bc0e0f62-e16f-4102-990a-2696b8190dae.gif b. Penalty Scores for Failure to Post

If a player fails to post an acceptable score as soon as practical after completion of the round, the Handicap Committee has three options:

1) Post the actual score made by the player;

2) Post a penalty score equal to the lowest/highest Handicap Differential in the scoring record;

3) Post the actual score and a penalty score

The Handicap Committee is not required to notify the player prior to posting a penalty score.

post #11 of 13

 

But the handicap committee absolutely can require you to post and if you do not they have the authority to post for you.

 

From the Handicap Manual:

 

Where does it actually say the above? 

 

Also from the Handicap Manual and Post #2

5-1a/5. Status of Scores Made when Two Balls Played Throughout Round

Q: A player frequently plays alone and plays two balls throughout the round. May the player return the score made with each ball for handicap purposes?

A: No. The player may not return the score made with either ball, as such scores are not made in accordance with the Rules of Golf - see Rule 7-2 of "The Rules of Golf."


Edited by Rulesman - 8/14/14 at 2:52pm
post #12 of 13
Thread Starter 
Thanks for all the information and discussion on this matter. One thing that I have learned, especially from the last few posts, is that what I wish more than anything is that the Club(s) that I play and are employed by would do a better job of being on the lookout and policing the sandbaggers. This time of year especially, with all the clubs matches and tournaments on schedule, there seems to be a bumper crop of them. Never have I seen/heard of so many 10+ guys have "the rounds of their lives." And for what? A close parking spot, name on a trophy? But at what cost? Have some pride, boys.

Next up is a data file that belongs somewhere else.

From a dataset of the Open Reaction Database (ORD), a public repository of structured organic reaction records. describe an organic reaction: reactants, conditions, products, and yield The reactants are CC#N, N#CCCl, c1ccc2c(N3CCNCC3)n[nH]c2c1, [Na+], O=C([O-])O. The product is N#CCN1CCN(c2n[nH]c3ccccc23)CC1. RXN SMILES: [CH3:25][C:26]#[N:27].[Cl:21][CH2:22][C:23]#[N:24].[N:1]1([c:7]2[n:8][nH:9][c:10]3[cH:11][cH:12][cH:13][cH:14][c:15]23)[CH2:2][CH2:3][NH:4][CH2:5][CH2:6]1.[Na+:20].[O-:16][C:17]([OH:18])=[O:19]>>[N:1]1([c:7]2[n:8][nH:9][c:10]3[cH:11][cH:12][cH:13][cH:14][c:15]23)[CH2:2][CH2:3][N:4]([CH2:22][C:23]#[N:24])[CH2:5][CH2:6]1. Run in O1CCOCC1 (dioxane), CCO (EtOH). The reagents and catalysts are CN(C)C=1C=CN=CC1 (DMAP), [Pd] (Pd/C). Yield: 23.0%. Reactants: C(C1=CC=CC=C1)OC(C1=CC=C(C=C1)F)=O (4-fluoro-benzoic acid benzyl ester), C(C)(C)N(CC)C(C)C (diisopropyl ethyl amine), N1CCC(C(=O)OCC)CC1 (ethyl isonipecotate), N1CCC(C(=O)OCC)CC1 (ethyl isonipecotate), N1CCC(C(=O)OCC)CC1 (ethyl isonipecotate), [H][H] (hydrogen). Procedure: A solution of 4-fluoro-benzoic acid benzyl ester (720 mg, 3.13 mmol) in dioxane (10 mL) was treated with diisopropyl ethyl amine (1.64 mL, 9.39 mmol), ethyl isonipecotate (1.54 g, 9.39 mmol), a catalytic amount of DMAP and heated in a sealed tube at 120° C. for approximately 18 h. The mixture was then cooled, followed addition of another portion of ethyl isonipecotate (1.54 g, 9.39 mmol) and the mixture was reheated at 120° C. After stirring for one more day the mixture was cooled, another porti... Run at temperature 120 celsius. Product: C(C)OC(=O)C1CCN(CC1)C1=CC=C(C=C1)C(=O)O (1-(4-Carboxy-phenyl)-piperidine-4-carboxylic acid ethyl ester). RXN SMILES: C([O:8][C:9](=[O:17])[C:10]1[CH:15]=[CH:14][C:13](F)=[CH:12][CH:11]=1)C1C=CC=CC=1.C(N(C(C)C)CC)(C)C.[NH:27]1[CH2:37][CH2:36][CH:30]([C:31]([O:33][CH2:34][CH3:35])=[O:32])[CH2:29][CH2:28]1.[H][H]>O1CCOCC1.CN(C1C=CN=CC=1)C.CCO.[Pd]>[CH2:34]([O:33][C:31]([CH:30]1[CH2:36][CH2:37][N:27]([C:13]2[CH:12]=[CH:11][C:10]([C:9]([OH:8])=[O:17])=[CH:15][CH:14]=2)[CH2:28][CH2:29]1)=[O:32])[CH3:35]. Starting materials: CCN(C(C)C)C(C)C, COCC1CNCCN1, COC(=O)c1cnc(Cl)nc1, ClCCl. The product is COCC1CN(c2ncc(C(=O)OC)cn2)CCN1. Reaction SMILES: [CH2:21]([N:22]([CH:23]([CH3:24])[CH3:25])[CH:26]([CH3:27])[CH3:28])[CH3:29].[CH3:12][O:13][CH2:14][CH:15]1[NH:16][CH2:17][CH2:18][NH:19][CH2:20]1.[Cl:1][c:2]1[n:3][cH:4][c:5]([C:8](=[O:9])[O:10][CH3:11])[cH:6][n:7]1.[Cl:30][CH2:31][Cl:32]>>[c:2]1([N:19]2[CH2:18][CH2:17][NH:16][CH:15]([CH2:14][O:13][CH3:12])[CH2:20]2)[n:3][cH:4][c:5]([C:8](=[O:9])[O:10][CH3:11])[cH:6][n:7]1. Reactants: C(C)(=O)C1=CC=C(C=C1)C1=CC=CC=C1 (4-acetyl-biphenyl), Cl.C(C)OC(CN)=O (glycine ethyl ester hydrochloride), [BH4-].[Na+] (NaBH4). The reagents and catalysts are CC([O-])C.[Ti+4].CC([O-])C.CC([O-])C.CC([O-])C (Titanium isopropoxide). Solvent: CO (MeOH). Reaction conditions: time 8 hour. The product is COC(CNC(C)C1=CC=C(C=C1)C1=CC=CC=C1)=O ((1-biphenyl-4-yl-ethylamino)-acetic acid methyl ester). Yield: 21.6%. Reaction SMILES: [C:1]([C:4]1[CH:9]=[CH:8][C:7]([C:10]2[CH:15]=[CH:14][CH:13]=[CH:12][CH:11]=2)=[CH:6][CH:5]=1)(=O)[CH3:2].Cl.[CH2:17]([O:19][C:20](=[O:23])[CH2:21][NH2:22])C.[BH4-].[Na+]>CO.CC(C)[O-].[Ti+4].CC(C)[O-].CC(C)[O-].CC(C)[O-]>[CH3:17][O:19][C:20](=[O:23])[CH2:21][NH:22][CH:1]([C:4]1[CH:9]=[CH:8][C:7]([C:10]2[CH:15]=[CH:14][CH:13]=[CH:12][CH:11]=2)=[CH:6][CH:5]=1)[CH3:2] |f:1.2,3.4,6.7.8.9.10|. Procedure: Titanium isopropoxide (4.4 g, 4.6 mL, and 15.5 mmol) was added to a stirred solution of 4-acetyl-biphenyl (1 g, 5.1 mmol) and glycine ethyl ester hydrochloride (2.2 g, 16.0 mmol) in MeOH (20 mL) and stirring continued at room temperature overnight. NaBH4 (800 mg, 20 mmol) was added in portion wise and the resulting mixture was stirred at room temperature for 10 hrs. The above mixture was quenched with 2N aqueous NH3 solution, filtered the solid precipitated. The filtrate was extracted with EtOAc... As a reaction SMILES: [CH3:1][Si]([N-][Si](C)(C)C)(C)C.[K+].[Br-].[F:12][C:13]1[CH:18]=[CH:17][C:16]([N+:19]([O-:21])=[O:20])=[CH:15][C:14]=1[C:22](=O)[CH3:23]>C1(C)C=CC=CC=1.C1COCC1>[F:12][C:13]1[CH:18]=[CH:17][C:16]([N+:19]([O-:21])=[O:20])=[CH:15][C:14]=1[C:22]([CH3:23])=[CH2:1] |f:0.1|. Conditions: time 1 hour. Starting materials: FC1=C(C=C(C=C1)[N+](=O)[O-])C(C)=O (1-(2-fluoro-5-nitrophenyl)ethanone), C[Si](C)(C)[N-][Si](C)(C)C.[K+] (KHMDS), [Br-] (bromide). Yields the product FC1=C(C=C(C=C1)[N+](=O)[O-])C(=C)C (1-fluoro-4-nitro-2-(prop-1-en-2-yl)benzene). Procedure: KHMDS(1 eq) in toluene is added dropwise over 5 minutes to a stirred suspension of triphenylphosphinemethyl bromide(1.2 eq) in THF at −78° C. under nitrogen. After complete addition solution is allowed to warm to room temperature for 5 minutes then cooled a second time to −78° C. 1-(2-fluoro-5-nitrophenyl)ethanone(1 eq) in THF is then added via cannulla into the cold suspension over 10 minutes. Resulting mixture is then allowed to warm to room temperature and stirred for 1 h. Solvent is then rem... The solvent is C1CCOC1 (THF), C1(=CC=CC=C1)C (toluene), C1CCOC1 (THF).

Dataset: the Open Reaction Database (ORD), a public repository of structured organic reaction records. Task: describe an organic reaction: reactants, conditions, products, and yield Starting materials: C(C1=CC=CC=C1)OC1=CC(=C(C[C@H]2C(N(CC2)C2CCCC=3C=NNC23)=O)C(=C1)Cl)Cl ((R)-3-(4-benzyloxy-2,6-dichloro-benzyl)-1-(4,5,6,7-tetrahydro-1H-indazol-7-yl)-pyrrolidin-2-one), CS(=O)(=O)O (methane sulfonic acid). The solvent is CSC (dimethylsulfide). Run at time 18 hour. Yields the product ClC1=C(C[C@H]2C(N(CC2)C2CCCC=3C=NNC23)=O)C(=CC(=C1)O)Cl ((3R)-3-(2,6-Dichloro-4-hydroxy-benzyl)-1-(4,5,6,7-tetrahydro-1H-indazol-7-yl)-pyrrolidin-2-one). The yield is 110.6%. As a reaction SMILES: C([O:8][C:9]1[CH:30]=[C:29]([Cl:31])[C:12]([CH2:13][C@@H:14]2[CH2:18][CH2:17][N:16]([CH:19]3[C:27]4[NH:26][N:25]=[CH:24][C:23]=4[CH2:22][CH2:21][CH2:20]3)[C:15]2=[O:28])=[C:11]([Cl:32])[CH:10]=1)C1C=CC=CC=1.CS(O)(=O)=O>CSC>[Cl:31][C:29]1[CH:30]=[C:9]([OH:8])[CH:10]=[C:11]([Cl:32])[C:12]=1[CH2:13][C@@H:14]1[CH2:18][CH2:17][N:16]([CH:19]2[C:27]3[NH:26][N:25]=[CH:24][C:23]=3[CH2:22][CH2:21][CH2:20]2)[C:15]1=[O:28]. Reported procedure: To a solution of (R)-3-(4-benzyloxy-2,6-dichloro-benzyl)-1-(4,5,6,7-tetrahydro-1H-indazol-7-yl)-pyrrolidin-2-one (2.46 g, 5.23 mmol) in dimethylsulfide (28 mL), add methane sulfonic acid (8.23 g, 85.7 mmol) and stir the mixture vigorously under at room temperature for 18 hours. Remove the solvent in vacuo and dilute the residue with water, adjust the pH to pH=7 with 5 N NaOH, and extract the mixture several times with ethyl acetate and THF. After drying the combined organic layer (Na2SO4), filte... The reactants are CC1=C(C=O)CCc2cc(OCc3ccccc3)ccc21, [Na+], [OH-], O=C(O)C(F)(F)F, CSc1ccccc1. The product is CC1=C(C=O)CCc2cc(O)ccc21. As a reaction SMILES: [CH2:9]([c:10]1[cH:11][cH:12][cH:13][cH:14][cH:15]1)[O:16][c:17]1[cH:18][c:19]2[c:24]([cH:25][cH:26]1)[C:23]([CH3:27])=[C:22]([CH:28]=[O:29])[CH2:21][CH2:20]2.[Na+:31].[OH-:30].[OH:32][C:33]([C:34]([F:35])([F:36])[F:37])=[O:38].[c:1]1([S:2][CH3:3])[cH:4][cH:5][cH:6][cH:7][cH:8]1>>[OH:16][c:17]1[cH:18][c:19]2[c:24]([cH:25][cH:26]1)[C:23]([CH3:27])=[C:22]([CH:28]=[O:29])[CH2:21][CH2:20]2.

Ok.. to bring it back towards the original topic - my topic... it just seems awfully askew if a club were to drop the hammer on someone like myself who enjoys playing out two balls on a non-crowded, non-rushed course. I understand the rule and the meaning of said rule, don't get me wrong... it just seems like a strange area to harp upon when I'm seeing 10s and 13s run the table on 1s and 2s.
post #13 of 13
Quote:
Originally Posted by Rulesman View Post
 

 

But the handicap committee absolutely can require you to post and if you do not they have the authority to post for you.

 

From the Handicap Manual:

 

Where does it actually say the above? 

 

Also from the Handicap Manual and Post #2

5-1a/5. Status of Scores Made when Two Balls Played Throughout Round

Q: A player frequently plays alone and plays two balls throughout the round. May the player return the score made with each ball for handicap purposes?

A: No. The player may not return the score made with either ball, as such scores are not made in accordance with the Rules of Golf - see Rule 7-2 of "The Rules of Golf."

8-4b

 

As to the decision, it does not contradict because it is talking about what scores are acceptable, while 8-4b is talking about acceptable scores not being posted.